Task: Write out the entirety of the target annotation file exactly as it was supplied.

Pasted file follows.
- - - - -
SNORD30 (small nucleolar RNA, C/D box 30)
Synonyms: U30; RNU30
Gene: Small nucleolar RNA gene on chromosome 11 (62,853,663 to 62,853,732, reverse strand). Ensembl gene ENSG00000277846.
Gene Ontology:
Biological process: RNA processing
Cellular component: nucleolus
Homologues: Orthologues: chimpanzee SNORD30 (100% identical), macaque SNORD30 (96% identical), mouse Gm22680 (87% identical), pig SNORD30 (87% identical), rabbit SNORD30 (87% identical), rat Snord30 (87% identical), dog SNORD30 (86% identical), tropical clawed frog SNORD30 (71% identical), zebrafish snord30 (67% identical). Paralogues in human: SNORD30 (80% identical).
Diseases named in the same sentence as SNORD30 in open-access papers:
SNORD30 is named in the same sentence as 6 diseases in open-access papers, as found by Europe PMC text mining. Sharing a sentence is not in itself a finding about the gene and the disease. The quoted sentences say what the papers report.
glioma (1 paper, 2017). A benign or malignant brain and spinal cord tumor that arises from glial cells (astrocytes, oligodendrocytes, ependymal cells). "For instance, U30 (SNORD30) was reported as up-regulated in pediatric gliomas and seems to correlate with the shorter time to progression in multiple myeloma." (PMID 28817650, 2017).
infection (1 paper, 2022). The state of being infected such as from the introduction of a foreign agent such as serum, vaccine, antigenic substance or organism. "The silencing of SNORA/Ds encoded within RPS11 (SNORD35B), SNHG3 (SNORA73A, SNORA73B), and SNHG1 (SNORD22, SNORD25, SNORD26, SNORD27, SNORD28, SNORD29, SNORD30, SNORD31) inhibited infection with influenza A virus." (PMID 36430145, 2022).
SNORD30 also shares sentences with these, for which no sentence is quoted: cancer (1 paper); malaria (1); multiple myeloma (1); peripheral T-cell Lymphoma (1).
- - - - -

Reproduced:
SNORD30 (small nucleolar RNA, C/D box 30)
Synonyms: U30; RNU30
Gene: Small nucleolar RNA gene on chromosome 11 (62,853,663 to 62,853,732, reverse strand). Ensembl gene ENSG00000277846.
Gene Ontology:
Biological process: RNA processing
Cellular component: nucleolus
Homologues: Orthologues: chimpanzee SNORD30 (100% identical), macaque SNORD30 (96% identical), mouse Gm22680 (87% identical), pig SNORD30 (87% identical), rabbit SNORD30 (87% identical), rat Snord30 (87% identical), dog SNORD30 (86% identical), tropical clawed frog SNORD30 (71% identical), zebrafish snord30 (67% identical). Paralogues in human: SNORD30 (80% identical).
Diseases named in the same sentence as SNORD30 in open-access papers:
SNORD30 is named in the same sentence as 6 diseases in open-access papers, as found by Europe PMC text mining. Sharing a sentence is not in itself a finding about the gene and the disease. The quoted sentences say what the papers report.
glioma (1 paper, 2017). A benign or malignant brain and spinal cord tumor that arises from glial cells (astrocytes, oligodendrocytes, ependymal cells). "For instance, U30 (SNORD30) was reported as up-regulated in pediatric gliomas and seems to correlate with the shorter time to progression in multiple myeloma." (PMID 28817650, 2017).
infection (1 paper, 2022). The state of being infected such as from the introduction of a foreign agent such as serum, vaccine, antigenic substance or organism. "The silencing of SNORA/Ds encoded within RPS11 (SNORD35B), SNHG3 (SNORA73A, SNORA73B), and SNHG1 (SNORD22, SNORD25, SNORD26, SNORD27, SNORD28, SNORD29, SNORD30, SNORD31) inhibited infection with influenza A virus." (PMID 36430145, 2022).
SNORD30 also shares sentences with these, for which no sentence is quoted: cancer (1 paper); malaria (1); multiple myeloma (1); peripheral T-cell Lymphoma (1).